Scuba Diving: CardioMEMS™ Implantable PA Sensor

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Effects of Scuba Diving and Hyperbaric Oxygen Therapy on CardioMEMS™ Implantable PA Sensor

Background

Hyperbaric oxygen therapy (HBOT) is a medical procedure in which a pressure chamber is used to deliver 100% oxygen at a level higher than atmospheric pressure. Scuba diving and Hyperbaric oxygen therapy (HBOT) may increase or decrease pressure gradients. Interference with normal device operation of an implanted CardioMEMS™ PA Sensor as a result of scuba diving or HBOT is not anticipated. It is important to note that the CardioMEMS™ PA Sensor provides no therapy to the patient and is a cardiac diagnostic sensor only.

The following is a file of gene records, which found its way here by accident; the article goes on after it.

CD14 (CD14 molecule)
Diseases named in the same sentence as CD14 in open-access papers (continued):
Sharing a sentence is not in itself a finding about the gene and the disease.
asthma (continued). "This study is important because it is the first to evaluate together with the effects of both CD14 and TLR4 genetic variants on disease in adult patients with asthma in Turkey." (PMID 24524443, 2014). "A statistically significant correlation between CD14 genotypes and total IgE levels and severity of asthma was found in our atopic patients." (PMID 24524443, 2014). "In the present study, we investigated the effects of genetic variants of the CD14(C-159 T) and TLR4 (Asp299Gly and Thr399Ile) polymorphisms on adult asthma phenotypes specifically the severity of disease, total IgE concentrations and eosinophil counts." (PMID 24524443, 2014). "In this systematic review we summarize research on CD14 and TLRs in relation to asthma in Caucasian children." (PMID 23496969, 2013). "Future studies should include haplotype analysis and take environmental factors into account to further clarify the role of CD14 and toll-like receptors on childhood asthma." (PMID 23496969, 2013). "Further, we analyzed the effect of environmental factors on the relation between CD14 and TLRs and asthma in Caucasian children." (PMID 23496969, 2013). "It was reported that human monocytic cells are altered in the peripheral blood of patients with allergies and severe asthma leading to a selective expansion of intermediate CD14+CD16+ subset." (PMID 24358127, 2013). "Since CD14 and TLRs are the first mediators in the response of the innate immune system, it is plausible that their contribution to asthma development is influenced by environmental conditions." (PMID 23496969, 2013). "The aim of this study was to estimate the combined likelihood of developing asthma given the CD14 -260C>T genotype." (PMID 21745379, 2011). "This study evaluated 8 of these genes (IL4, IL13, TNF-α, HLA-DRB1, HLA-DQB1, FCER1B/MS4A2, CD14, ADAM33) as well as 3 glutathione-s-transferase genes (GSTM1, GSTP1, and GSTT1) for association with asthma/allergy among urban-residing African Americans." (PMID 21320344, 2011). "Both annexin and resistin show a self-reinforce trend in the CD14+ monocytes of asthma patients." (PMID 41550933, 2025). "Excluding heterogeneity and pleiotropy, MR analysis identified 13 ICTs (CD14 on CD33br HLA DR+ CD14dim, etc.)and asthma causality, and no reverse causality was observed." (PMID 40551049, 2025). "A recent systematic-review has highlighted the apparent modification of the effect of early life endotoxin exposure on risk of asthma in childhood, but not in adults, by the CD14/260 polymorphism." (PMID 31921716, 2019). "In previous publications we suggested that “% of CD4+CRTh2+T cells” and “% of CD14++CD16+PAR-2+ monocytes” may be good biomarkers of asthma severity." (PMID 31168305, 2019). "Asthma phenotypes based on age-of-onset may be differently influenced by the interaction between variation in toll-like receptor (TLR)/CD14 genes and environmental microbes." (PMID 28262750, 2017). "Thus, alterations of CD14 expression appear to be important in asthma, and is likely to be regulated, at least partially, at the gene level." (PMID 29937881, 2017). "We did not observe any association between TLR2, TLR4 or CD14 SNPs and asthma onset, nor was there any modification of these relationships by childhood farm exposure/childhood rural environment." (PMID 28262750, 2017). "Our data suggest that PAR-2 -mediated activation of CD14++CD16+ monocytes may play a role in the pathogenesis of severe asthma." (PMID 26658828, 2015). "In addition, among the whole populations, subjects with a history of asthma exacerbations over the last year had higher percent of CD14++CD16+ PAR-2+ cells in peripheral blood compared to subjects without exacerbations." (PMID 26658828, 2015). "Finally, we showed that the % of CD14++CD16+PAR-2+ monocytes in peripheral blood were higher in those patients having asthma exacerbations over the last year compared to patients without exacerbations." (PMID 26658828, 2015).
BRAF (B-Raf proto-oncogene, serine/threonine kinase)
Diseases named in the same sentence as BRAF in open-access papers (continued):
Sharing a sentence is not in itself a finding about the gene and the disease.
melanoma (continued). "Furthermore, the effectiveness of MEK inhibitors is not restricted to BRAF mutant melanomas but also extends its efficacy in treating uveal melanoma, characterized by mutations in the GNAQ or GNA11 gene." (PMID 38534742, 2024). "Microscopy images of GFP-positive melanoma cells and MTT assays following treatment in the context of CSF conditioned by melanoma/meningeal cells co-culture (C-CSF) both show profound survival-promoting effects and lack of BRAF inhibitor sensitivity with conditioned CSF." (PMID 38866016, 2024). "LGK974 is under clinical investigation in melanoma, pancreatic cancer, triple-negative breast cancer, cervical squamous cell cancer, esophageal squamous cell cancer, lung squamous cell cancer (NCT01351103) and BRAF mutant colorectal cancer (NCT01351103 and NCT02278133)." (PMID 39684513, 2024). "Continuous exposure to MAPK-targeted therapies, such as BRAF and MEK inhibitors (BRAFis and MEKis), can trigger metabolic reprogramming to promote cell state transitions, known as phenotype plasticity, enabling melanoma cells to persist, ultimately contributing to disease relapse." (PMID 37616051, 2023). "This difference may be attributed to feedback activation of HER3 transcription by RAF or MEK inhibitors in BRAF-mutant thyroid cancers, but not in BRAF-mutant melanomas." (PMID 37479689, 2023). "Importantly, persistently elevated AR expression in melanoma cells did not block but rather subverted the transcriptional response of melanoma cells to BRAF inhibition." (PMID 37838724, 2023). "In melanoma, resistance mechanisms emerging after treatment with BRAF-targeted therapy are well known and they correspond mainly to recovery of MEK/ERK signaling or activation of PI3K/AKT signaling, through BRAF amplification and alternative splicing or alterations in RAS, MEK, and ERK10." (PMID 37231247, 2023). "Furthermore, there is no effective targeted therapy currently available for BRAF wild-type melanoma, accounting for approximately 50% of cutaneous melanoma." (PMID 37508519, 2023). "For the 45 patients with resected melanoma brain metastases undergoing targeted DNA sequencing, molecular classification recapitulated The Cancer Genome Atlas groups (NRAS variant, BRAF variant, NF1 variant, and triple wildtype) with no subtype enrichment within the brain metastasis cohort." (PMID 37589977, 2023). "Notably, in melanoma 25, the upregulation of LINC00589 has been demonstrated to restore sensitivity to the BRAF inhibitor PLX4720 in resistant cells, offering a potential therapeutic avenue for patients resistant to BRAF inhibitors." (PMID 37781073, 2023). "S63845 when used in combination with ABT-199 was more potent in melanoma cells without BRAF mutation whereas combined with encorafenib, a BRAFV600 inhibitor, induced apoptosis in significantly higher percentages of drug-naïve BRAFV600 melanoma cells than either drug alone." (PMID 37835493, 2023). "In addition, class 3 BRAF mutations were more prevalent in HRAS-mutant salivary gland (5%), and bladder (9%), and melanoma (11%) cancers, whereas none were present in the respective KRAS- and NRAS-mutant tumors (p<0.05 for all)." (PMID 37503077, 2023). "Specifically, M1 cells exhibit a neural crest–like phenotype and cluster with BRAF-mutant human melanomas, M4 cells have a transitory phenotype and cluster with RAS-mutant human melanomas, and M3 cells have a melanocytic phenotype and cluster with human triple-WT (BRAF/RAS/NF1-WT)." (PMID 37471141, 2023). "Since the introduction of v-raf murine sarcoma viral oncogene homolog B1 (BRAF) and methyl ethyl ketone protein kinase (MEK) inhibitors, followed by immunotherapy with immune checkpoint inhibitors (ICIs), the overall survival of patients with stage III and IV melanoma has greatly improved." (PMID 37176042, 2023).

The CardioMEMS™ PA Sensor has been tested to an absolute level of 2 atmospheres (1 atmosphere gauge pressure, or approximately 14.7 psi, at sea-level) for a duration of 48 hours with no effect on device function. The use of HBOT at levels up to this tested limit should not interfere with or cause permanent damage to a device. In addition, St. Jude Medical has not received any reports of a CardioMEMS™ PA Sensor being adversely affected by scuba diving or HBOT.

Recommendations

Exposure to absolute pressures of up to 2 atm or the equivalent depth of 33 feet of saltwater (1 atmosphere above ambient sea-level pressure) should not have any effect on the CardioMEMS™ PA Sensor. Pressures beyond 2 atm have not been tested. As the PA Sensor is a diagnostic sensor only, exposure to HBOT pressures greater than 2 atm should be weighed based upon patient need.

If you have any questions on this topic, please contact St. Jude Medical CRM Technical Services.

PDF Effects of Scuba Diving and Hyperbaric Oxygen Therapy on CardioMEMS™ Implantable PA Sensor (103kb)
Rev 08/15